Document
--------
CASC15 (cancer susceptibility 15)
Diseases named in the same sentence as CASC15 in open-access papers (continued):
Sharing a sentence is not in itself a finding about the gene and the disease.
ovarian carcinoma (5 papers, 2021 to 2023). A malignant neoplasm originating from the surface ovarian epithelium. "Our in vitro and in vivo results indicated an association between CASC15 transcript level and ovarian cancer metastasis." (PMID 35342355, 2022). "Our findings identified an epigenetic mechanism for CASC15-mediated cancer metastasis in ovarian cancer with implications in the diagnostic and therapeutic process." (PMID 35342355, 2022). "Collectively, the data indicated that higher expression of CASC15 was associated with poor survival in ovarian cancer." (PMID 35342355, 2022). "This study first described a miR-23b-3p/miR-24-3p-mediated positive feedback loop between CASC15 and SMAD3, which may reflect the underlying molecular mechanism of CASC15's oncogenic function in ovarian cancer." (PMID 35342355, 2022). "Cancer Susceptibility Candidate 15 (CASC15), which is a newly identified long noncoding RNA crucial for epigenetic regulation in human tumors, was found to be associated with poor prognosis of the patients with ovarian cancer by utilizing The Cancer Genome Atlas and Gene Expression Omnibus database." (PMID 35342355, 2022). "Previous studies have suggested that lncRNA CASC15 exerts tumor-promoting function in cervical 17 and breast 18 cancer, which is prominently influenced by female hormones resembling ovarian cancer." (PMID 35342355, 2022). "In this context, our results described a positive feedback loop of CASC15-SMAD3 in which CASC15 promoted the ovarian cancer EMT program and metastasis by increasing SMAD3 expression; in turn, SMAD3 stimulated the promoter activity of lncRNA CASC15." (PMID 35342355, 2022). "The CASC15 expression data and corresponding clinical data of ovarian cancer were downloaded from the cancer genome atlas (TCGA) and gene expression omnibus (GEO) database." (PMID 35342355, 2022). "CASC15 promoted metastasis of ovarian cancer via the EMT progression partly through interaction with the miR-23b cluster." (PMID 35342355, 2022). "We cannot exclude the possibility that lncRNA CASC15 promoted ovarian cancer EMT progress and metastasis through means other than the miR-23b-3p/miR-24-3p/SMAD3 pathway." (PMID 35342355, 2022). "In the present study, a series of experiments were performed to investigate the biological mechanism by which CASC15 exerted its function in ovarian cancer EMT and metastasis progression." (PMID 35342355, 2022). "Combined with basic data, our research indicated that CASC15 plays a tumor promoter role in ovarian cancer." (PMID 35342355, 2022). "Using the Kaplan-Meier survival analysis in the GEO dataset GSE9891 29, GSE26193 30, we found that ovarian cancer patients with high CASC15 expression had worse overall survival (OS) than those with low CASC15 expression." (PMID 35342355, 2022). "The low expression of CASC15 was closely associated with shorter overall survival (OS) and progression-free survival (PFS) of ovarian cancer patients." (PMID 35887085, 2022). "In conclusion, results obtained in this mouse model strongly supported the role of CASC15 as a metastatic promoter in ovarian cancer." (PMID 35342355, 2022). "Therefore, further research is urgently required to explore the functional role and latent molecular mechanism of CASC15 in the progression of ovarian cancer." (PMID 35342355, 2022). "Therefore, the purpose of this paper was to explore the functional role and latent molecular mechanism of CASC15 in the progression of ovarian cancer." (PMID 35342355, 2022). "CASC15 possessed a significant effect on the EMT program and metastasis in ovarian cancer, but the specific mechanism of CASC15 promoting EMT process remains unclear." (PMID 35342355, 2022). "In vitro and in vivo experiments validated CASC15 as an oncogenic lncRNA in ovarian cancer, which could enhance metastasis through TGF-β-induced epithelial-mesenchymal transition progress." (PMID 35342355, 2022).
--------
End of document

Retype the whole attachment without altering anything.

CASC15 (cancer susceptibility 15)
Diseases named in the same sentence as CASC15 in open-access papers (continued):
Sharing a sentence is not in itself a finding about the gene and the disease.
ovarian carcinoma (5 papers, 2021 to 2023). A malignant neoplasm originating from the surface ovarian epithelium. "Our in vitro and in vivo results indicated an association between CASC15 transcript level and ovarian cancer metastasis." (PMID 35342355, 2022). "Our findings identified an epigenetic mechanism for CASC15-mediated cancer metastasis in ovarian cancer with implications in the diagnostic and therapeutic process." (PMID 35342355, 2022). "Collectively, the data indicated that higher expression of CASC15 was associated with poor survival in ovarian cancer." (PMID 35342355, 2022). "This study first described a miR-23b-3p/miR-24-3p-mediated positive feedback loop between CASC15 and SMAD3, which may reflect the underlying molecular mechanism of CASC15's oncogenic function in ovarian cancer." (PMID 35342355, 2022). "Cancer Susceptibility Candidate 15 (CASC15), which is a newly identified long noncoding RNA crucial for epigenetic regulation in human tumors, was found to be associated with poor prognosis of the patients with ovarian cancer by utilizing The Cancer Genome Atlas and Gene Expression Omnibus database." (PMID 35342355, 2022). "Previous studies have suggested that lncRNA CASC15 exerts tumor-promoting function in cervical 17 and breast 18 cancer, which is prominently influenced by female hormones resembling ovarian cancer." (PMID 35342355, 2022). "In this context, our results described a positive feedback loop of CASC15-SMAD3 in which CASC15 promoted the ovarian cancer EMT program and metastasis by increasing SMAD3 expression; in turn, SMAD3 stimulated the promoter activity of lncRNA CASC15." (PMID 35342355, 2022). "The CASC15 expression data and corresponding clinical data of ovarian cancer were downloaded from the cancer genome atlas (TCGA) and gene expression omnibus (GEO) database." (PMID 35342355, 2022). "CASC15 promoted metastasis of ovarian cancer via the EMT progression partly through interaction with the miR-23b cluster." (PMID 35342355, 2022). "We cannot exclude the possibility that lncRNA CASC15 promoted ovarian cancer EMT progress and metastasis through means other than the miR-23b-3p/miR-24-3p/SMAD3 pathway." (PMID 35342355, 2022). "In the present study, a series of experiments were performed to investigate the biological mechanism by which CASC15 exerted its function in ovarian cancer EMT and metastasis progression." (PMID 35342355, 2022). "Combined with basic data, our research indicated that CASC15 plays a tumor promoter role in ovarian cancer." (PMID 35342355, 2022). "Using the Kaplan-Meier survival analysis in the GEO dataset GSE9891 29, GSE26193 30, we found that ovarian cancer patients with high CASC15 expression had worse overall survival (OS) than those with low CASC15 expression." (PMID 35342355, 2022). "The low expression of CASC15 was closely associated with shorter overall survival (OS) and progression-free survival (PFS) of ovarian cancer patients." (PMID 35887085, 2022). "In conclusion, results obtained in this mouse model strongly supported the role of CASC15 as a metastatic promoter in ovarian cancer." (PMID 35342355, 2022). "Therefore, further research is urgently required to explore the functional role and latent molecular mechanism of CASC15 in the progression of ovarian cancer." (PMID 35342355, 2022). "Therefore, the purpose of this paper was to explore the functional role and latent molecular mechanism of CASC15 in the progression of ovarian cancer." (PMID 35342355, 2022). "CASC15 possessed a significant effect on the EMT program and metastasis in ovarian cancer, but the specific mechanism of CASC15 promoting EMT process remains unclear." (PMID 35342355, 2022). "In vitro and in vivo experiments validated CASC15 as an oncogenic lncRNA in ovarian cancer, which could enhance metastasis through TGF-β-induced epithelial-mesenchymal transition progress." (PMID 35342355, 2022).